The Fourteenth Amendment guarantees that no state shall “deny to any person within its jurisdiction the equal protection of the laws.” Among lawyers, the buzzword we looking for in an equal protection case is “strict scrutiny,” because chances are that once the court has said that standard applies, the government will lose. Nevertheless, there are plenty of cases—including last term’s Obergefell decision on gay marriage—in which a government action has transgressed even less rigorous levels of scrutiny.
After all, the Constitution doesn’t guarantee the “equal protection of the laws” only to people who fit within certain categories. Instead, it guarantees that governments – federal or state – will not make arbitrary distinctions among the people subject to their laws. For instance, the Supreme Court has said that the government cannot refuse food stamps to people living in a household where not everyone is related (U.S. Dep’t of Agr. v. Moreno). Nor may the government require a special-use permit for the operation of a group home for mentally disabled people (City of Cleburne, TX v. Cleburne Living Center, Inc.). Nor may a state restrict access to its public schools to legal residents, thereby preventing illegal-immigrant children from receiving an education (Plyler v. Doe).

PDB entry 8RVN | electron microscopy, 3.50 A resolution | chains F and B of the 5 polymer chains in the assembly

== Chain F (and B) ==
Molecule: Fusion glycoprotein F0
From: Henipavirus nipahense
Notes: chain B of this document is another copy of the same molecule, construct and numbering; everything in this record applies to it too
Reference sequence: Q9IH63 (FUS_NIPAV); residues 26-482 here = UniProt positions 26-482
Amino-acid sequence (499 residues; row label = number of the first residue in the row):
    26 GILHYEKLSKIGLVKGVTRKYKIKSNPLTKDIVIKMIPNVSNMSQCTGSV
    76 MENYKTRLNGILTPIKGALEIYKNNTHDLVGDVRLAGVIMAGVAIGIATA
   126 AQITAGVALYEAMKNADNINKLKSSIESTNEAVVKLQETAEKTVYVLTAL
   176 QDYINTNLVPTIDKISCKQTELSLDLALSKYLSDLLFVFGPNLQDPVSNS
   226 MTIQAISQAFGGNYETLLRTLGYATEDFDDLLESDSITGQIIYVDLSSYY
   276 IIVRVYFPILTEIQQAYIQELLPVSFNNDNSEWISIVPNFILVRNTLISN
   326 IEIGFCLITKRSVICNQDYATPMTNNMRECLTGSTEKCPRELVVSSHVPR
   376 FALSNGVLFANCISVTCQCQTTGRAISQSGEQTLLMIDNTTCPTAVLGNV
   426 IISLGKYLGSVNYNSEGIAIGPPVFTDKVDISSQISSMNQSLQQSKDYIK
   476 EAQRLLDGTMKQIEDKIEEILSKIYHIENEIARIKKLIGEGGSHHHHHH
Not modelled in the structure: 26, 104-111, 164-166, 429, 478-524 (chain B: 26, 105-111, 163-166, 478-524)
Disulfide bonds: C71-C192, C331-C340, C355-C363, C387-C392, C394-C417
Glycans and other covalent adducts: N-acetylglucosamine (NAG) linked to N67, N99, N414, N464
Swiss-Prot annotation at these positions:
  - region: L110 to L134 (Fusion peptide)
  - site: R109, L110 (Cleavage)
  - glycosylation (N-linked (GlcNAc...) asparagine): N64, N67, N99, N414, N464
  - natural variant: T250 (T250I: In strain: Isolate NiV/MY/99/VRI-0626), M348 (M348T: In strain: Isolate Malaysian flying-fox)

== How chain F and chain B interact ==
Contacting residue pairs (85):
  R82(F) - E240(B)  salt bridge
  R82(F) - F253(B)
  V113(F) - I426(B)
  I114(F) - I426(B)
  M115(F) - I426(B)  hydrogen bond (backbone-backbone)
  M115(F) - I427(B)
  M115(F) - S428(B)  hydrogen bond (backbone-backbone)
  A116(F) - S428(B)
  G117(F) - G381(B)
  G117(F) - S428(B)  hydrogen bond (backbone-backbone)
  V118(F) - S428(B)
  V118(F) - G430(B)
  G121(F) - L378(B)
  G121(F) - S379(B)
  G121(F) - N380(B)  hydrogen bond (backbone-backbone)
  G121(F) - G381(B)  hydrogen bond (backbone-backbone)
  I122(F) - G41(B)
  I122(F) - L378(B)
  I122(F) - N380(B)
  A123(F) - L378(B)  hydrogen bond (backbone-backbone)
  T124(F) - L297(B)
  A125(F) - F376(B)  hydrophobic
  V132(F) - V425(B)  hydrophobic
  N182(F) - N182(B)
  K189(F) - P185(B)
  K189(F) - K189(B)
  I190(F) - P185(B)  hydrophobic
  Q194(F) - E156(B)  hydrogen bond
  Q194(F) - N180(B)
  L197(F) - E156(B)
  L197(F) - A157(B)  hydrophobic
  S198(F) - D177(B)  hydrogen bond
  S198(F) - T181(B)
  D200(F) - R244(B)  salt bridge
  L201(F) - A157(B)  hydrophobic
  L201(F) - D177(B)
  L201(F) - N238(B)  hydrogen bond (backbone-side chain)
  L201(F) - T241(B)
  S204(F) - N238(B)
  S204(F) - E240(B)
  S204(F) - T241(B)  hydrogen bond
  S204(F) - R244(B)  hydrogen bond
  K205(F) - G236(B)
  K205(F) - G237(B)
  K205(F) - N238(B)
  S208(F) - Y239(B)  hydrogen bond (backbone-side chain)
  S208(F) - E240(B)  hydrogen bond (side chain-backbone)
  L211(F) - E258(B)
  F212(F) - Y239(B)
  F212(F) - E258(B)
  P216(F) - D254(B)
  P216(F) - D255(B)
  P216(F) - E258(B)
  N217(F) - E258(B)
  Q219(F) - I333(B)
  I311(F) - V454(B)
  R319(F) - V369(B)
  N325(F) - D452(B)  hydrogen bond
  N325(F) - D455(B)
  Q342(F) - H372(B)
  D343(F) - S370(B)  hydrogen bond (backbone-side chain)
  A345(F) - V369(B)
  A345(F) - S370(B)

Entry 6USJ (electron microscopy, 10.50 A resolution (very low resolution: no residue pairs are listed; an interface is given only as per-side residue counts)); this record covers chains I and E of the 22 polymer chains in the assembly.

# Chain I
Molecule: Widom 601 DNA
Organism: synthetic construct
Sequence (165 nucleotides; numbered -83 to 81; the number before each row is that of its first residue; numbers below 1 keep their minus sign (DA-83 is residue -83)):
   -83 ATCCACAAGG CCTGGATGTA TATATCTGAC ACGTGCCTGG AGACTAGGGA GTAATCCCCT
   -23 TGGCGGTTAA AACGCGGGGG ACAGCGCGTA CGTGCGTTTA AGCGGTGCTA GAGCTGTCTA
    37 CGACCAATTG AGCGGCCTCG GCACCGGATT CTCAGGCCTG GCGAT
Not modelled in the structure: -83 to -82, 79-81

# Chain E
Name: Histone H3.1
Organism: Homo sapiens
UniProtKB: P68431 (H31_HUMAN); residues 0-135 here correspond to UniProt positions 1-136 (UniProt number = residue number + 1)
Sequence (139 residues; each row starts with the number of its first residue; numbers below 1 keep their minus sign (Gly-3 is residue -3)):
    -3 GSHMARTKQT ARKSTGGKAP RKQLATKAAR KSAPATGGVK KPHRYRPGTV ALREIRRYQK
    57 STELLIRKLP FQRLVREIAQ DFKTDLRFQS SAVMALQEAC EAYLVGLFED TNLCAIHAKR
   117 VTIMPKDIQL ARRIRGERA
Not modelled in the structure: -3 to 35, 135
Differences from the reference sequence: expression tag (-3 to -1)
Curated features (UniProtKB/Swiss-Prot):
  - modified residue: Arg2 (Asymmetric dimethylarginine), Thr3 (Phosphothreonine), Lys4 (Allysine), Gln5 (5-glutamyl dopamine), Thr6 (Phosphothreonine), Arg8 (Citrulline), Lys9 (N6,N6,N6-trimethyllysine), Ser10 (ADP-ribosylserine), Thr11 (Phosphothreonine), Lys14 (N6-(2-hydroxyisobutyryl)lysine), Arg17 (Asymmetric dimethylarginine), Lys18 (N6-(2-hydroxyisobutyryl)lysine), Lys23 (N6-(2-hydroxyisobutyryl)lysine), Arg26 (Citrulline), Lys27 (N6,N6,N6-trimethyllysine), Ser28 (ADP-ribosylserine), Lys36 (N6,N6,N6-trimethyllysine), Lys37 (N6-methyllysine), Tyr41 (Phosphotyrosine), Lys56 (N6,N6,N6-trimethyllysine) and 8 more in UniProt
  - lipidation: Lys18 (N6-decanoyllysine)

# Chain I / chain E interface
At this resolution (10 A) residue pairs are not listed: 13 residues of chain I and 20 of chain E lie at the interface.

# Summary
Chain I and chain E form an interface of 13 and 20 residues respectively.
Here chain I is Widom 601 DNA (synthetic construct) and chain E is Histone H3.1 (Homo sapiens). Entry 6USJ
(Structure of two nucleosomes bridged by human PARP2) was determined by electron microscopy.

Now there’s a new lawsuit in federal court in California, Garcia v. Harris, that challenges the way that state has structured its Gun-Free School Zones Act. Until last year, state law contained an exemption for people who had obtained a California license to carry a concealed weapon (“CCW”). Due to pressure from the anti-gun lobby, however, the state legislature removed that exemption, nevertheless leaving in place the exemption for “an honorably retired peace officer authorized to carry a concealed or loaded firearm.”